Many people make the assumption that eczema is linked to or caused by a weak immune system, but is this really the case?
It may seem like the most plausible answer – why else would your skin be so sensitive and react so quickly? But what you might not know is that eczema is a chronic condition that’s actually more accurately described as the result of an overreactive immune system.
Debunking the myth of eczema and your immune system
Having a fragile and/or faulty outer layer of skin makes it easier for microbes, bacteria and allergens to enter the body and cause an immune system response, which results in inflammation.
Think of it like this: if your body is more susceptible due to a compromised skin barrier, the more likely it is that these unwanted foreign substances come and crash the party under your skin.
When your body is under attack, the immune system sends its best soldiers to the source of the crime – the affected area of skin – and releases substances to fight off the intruders.
Ultimately, this is what causes the inflammation - the heat, swelling and itchiness - that’s so common in eczema-prone skin. Similar to how your temperature rises when you’re fighting off a flu; these are all responses from the immune system to alert the body and demonstrate that something is being done to tackle the nasty infection or whatever it may be.
The trouble with the immune systems of those with atopic conditions (eczema, hayfever, asthma) is that for some reason they react super-speedily and super-intensely to any perceived threat!
So, rather than your immune system being too weak to handle the foreign substances that are entering your body, the issue lies with the barrier of the skin not being resilient enough to repel invaders, coupled with having a hair-trigger immune system response.
Boosting your immune system
Of course, there’s no harm in doing absolutely everything and anything you can to give your immune system a helping hand to react in an appropriate way, just so it doesn’t have to do all the work itself. It can really help to regulate your body’s inflammatory response by looking after your immune system; in that way, you’re working from the inside out.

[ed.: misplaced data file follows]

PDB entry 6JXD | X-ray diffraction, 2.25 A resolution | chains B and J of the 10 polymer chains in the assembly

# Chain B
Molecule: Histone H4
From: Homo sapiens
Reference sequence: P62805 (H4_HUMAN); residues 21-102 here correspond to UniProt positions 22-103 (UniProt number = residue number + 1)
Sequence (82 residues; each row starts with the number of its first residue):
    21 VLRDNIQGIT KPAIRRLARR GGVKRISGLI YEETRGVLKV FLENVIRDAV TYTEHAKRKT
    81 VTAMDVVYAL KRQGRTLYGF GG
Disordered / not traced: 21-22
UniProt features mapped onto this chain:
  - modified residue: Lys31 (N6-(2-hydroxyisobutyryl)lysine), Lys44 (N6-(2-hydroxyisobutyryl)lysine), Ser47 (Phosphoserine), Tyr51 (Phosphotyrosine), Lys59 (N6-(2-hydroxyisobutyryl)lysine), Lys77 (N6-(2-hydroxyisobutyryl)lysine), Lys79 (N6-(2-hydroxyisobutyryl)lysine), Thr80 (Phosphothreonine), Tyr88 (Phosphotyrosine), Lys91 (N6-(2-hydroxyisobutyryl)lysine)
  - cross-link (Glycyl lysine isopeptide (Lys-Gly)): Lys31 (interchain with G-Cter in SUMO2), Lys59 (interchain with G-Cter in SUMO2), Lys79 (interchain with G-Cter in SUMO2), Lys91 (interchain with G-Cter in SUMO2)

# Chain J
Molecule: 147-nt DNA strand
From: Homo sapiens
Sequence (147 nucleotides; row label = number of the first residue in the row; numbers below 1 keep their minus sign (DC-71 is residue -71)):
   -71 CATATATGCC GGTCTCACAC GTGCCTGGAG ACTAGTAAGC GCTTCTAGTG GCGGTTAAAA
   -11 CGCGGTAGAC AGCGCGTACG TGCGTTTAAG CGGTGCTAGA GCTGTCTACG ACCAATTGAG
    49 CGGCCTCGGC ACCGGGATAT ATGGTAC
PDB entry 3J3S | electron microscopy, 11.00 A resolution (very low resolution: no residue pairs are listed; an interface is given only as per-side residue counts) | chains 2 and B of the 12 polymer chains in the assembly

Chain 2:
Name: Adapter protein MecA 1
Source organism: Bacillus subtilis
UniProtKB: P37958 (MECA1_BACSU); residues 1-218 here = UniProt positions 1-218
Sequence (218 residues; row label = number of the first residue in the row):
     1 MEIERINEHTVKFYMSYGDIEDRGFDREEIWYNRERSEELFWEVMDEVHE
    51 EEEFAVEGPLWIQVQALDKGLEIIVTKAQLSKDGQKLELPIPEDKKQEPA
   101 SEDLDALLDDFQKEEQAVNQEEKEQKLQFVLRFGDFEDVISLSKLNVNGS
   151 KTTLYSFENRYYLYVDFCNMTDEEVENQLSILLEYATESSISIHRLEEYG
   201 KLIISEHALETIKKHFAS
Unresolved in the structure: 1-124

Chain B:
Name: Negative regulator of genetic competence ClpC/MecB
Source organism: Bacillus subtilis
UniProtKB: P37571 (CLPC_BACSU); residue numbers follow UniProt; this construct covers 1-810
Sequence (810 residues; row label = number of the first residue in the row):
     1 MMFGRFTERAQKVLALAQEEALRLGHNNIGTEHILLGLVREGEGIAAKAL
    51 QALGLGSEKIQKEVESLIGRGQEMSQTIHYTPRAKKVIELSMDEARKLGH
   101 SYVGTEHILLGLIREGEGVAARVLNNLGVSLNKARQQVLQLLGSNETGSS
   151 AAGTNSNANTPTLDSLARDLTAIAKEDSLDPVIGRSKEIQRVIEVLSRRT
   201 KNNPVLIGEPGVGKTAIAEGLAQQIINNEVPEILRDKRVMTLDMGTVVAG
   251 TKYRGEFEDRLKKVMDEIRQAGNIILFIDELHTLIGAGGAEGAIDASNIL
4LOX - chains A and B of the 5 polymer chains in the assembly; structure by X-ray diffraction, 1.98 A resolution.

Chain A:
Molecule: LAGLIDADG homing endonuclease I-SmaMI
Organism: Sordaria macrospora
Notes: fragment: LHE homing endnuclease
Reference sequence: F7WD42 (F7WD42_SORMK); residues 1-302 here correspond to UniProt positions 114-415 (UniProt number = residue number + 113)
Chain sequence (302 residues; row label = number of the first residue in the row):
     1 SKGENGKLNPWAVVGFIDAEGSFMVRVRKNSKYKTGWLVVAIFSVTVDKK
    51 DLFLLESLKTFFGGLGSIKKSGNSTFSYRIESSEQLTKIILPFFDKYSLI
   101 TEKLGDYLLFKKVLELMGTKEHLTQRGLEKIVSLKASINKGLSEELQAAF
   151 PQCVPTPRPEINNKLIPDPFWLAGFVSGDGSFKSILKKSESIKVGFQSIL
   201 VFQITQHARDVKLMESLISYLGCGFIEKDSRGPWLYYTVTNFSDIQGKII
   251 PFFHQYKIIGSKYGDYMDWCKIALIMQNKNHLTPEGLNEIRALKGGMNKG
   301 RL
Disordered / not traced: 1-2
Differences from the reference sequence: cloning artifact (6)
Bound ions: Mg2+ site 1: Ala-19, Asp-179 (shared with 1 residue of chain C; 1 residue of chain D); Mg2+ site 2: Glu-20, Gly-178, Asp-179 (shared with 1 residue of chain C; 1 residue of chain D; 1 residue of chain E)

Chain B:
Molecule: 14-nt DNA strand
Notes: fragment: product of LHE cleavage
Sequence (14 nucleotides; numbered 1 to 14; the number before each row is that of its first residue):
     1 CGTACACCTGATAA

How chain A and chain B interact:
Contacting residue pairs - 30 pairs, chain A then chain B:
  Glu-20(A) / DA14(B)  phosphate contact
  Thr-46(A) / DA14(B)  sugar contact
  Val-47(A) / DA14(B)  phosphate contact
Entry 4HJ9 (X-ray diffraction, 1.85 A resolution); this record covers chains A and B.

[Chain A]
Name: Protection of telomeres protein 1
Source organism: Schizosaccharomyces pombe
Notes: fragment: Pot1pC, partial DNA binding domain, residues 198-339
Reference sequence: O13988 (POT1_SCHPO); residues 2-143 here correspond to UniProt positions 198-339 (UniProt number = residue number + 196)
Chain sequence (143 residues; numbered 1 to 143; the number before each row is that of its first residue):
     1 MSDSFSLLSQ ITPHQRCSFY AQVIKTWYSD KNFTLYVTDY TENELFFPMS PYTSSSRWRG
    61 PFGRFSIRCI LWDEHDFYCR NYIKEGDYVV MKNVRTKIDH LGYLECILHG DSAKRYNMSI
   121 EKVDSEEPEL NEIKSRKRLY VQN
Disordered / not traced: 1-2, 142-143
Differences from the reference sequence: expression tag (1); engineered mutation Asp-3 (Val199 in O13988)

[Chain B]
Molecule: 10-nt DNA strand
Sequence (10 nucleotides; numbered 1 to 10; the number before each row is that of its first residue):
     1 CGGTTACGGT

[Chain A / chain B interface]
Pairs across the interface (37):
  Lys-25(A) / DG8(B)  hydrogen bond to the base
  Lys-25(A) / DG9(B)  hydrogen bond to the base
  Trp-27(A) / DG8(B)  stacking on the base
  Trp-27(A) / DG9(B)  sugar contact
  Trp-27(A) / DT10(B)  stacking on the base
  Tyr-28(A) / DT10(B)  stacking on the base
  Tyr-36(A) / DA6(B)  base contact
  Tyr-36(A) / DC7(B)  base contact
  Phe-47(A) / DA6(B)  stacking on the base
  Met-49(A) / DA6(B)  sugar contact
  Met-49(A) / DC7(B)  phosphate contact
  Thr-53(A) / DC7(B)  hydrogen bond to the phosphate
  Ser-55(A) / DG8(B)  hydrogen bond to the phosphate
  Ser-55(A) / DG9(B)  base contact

Strengthening your body’s defences could help toward making your skin more resilient, and if you’re strong from the inside out, your body will be able to roll with the punches more easily, making it harder for foreign substances to get into your system. Learning how you can contribute to regulating your immune system so you can better control how it responds will give you more insight into how your body manages the good, the bad, and the ugly.
How to eat for healthy skin
If you’re looking to boost your immune system, the best place to start is your diet; it’s the most efficient way of making changes to your body, and gives you the freedom to ‘prescribe’ yourself the foods you, your body, and your skin need to show your eczema that you’re in charge!
One way of doing this is to include as much colourful fruit and veg as possible in your daily diet. Consider cutting out (or at least cutting down on) processed and additive-heavy/nutrient-light foods; that will give your system some relief.
Even adding some fresh fish into your meal plan 2-3 times per week will deliver the essential fatty acids your body can’t produce itself, delivering exactly the right nutrients the skin needs to repair its fragile defences.
At the end of the day, just make sure that whatever changes you’re making to your diet aren’t too abrupt or all at once! Though it’s to make changes, do so comfortably and listen to your body. It’s worth saying, as well, that organic and fresh food is second to none, so buy fresh, local and organic wherever you can!
Looking after your body for healthy skin
One good way of boosting the immune system is to get a good fifteen minutes of fresh air or exercise to start the day; a brisk stroll or some stretches can give you a little buzz and get your happy hormones working!
And finally, as hard as it is to achieve, keep your cool and don’t let the stress – no matter what kind of stress – get to you, if you possibly can.
The hormones that are released when someone is stressed or anxious can trigger an inflammatory response, which in turns leads to itchy flare-ups. It can be hard to avoid stress at work or home, but even so, it’s useful to set aside some time each day for yourself and only yourself.
To destress think about:
- All the good things in your life.
- Hobbies and interests you enjoy.
- Goals that keep you going.
- And just float in those calm and positive thoughts for a while to centre yourself.
It can be hard to relax, but it is important to take time during each day to just be mellow and have a breather.
Recommended products for eczema-prone skin
Bath & Body Oil
with lavender, hemp and olive
Balmonds Daily Moisturising Cream
with shea butter and calendula
If you require medical advice we recommend you always contact your healthcare professional.
If you or someone you are caring for seems very unwell, is getting worse or you think there's something seriously wrong, call for emergency services straight away. For general medical advice, please contact your healthcare professional, this article does not contain or replace medical advice.
Do not delay getting help if you're worried. Trust your instincts.